Cabbage instead of jet fuel: what fuel will planes fly on

Fifteen years ago, on February 24, 2008, the first ever biofuel-powered airliner flight took place : a Virgin Atlantic Boeing 747 flew from London to Amsterdam. At the same time, one of the four engines of the aircraft ran on fuel obtained from plant mass - palm oil and coconut oil.

What is biofuel? It is a fuel of vegetable or animal origin. Supporters of ecological “fuel” believe that its use will reduce emissions of gases that cause the greenhouse effect, as well as reduce economic dependence on minerals.

Aviation accounts for three percent of EU greenhouse gas emissions. In October 2021, global airlines committed to cutting CO2 emissions to zero by 2050. The corresponding resolution was approved by members of the International Air Transport Association (IATA), which includes 290 companies that provide 82% of global air travel.

In November 2021, the first-ever flight on 100% sustainable aviation fuel (SAF) was made by an Airbus H225 helicopter. This was the start of a series of flight tests aimed at studying the effects of biofuels on helicopter systems. “Now all Airbus helicopters are certified to fly with 50% SAF/kerosene. Our intention is to have our helicopters certified to fly on 100% green fuel within the next ten years,” said Stefan Thom, Executive Vice President, Engineer and Chief technical director of Airbus Helicopters.


In a word, biofuels are trying to replace traditional jet fuel: there are already a dozen varieties of products and plants from which a new type of aircraft “fuel” is obtained . Algae, coconuts, Brazil nuts, inedible plants such as camelina and jatropha (a woody shrub with large oily seeds), non-food animal fats …

So far, all “bio-fuels” are not cheap. At the same time, according to experts, “green fuel” is 60 percent cleaner than jet fuel. Moreover, the characteristics and properties of competitors are practically the same. This means that biofuel does not require any structural changes either in aircraft or in engines. This seems to have been convincingly proved by test flights.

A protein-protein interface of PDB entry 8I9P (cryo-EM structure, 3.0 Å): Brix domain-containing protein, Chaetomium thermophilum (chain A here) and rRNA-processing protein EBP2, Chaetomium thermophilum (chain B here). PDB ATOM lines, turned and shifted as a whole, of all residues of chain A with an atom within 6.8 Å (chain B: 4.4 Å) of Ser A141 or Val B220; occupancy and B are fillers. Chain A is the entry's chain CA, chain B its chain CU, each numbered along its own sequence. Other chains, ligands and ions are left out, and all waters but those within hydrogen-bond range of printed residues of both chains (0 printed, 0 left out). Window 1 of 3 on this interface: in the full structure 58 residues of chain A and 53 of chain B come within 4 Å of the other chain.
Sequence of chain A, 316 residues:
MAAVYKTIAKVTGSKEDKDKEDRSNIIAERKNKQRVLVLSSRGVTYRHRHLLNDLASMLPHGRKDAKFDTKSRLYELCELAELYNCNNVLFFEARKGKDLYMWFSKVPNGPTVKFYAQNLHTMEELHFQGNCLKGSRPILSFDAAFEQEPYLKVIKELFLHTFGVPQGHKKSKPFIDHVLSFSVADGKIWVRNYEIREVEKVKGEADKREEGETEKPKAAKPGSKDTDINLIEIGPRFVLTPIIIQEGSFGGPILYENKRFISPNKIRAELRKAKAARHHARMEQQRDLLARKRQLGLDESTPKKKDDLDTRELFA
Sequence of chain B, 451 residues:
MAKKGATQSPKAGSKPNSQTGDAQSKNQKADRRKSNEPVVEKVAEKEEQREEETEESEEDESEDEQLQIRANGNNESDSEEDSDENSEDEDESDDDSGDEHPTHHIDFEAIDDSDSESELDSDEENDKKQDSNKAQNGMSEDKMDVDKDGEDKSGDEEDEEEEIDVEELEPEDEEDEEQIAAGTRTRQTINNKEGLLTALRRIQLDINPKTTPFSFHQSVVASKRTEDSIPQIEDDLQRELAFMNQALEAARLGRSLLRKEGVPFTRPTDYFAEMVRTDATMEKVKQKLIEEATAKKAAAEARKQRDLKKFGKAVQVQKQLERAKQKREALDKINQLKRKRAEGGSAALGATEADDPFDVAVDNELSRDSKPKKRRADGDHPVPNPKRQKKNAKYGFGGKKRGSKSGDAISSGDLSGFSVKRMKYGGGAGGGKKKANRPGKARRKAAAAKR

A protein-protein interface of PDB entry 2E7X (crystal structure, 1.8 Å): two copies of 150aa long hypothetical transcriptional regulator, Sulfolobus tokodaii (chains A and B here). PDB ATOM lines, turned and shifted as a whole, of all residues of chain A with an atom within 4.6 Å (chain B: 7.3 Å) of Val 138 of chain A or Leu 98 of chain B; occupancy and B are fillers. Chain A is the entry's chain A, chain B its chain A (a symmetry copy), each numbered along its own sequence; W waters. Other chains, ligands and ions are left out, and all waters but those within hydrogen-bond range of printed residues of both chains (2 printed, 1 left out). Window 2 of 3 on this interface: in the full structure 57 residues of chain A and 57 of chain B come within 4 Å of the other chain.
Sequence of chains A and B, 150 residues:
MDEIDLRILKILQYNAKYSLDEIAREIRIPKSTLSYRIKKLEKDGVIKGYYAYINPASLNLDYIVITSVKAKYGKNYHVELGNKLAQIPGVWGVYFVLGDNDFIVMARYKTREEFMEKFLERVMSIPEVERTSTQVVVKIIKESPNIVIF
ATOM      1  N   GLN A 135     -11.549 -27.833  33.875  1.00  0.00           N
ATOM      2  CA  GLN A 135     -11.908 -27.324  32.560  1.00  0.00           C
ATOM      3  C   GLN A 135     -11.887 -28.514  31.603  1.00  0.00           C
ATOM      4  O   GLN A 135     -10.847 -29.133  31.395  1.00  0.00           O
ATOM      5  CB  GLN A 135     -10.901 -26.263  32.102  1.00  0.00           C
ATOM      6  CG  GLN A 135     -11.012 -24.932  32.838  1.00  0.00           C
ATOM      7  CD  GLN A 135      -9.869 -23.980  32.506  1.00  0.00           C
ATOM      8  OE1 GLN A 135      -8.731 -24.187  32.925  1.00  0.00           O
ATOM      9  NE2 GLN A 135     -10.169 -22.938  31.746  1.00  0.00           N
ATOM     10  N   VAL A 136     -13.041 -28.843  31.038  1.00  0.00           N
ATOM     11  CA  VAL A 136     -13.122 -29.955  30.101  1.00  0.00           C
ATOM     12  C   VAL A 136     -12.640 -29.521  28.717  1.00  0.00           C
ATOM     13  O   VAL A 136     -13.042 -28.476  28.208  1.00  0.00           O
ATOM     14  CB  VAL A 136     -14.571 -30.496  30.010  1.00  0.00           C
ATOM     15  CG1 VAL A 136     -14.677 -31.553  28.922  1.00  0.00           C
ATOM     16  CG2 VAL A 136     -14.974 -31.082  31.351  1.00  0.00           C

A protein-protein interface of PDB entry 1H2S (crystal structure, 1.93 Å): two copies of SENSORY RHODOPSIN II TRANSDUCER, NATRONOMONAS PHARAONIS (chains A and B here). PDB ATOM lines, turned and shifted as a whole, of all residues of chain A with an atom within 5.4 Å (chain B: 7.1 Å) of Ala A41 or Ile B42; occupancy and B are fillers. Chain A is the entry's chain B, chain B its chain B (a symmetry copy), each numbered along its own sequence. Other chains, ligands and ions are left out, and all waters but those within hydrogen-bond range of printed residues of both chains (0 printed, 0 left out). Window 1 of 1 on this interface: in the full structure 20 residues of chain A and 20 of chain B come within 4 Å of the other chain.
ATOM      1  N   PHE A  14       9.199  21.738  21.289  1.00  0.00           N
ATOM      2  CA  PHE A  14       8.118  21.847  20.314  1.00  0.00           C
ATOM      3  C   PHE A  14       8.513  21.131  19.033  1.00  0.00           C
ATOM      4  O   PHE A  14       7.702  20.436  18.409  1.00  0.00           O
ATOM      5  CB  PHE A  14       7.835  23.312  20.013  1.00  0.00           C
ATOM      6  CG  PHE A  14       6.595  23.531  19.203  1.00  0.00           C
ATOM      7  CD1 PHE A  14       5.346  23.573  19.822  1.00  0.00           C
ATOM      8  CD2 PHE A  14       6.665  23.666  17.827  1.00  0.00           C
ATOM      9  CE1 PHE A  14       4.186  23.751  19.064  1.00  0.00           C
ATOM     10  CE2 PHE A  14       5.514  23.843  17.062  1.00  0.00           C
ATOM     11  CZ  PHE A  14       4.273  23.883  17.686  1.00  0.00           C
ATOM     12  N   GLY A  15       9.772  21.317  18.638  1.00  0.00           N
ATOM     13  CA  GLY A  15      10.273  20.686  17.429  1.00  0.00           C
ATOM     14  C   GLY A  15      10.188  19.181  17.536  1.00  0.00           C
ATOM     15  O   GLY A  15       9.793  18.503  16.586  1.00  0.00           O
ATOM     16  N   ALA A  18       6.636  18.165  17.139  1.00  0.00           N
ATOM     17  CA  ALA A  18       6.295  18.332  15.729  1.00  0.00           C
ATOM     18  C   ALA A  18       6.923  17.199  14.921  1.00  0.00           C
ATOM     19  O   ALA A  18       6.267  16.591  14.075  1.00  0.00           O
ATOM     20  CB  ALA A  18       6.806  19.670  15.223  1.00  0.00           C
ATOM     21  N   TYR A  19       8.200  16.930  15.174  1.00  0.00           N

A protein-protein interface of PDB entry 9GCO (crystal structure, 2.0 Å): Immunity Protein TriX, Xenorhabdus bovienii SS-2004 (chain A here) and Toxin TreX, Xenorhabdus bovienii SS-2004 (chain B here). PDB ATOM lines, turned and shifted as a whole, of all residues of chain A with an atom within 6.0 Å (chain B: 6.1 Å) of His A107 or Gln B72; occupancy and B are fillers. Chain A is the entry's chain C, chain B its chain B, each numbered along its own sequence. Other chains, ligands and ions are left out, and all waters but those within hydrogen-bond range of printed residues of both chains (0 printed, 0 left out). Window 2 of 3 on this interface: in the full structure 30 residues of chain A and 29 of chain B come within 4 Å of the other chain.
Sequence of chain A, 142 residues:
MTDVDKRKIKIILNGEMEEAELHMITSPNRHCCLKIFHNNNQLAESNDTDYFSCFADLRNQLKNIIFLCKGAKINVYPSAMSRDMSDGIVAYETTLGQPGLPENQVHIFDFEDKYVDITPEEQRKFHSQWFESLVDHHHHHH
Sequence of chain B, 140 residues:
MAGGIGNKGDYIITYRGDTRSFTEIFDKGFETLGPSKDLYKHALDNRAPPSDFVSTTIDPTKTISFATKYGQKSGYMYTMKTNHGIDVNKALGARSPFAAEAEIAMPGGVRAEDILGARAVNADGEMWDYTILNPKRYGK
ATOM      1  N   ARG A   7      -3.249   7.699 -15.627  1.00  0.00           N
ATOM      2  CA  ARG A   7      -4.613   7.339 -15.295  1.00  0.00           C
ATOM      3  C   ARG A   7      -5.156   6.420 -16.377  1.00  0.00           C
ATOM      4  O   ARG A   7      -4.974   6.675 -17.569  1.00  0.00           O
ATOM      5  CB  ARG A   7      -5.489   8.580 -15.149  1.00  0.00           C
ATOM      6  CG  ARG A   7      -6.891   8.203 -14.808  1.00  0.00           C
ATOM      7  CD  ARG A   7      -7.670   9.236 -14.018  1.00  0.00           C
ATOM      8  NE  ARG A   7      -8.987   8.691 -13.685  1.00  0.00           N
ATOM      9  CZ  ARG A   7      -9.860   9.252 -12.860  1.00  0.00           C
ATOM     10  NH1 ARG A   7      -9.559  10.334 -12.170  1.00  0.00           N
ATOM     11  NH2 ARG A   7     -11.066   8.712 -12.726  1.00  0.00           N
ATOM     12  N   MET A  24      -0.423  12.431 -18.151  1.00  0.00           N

In the rating of aviation bio-raw materials, algae certainly occupy the first place. This is understandable: for growth, they do not need such valuable resources as land or fresh water. In addition, seaweed can produce about 2 times more bioethanol than sugar cane and 5 times more than corn.

In the leaders and a modest ginger. This herb is considered to be a close relative of the common cabbage. Grown in wheat fields after harvest. Ryzhik is used exclusively for the production of cosmetics and is simply unsuitable for food.

Jatropha is grown in Mexico. Experts are sure that in the future there will be more sophisticated options for the production of fuel, new types of plants and components. For example, there are even proposals to create biofuels from millet. This perennial plant produces high yields and requires a minimum of nitrogen and water.

In Russia, developments on the creation of aviation fuel from vegetable raw materials have been underway for a long time. But it is too early to say that domestic bottling biofuel has already been created. Our specialists admit that everything still needs to be rechecked many times, and the resulting product needs to be certified. And the technology of its production is still only laboratory, and therefore – expensive. The transition to industrial production requires both money and time.

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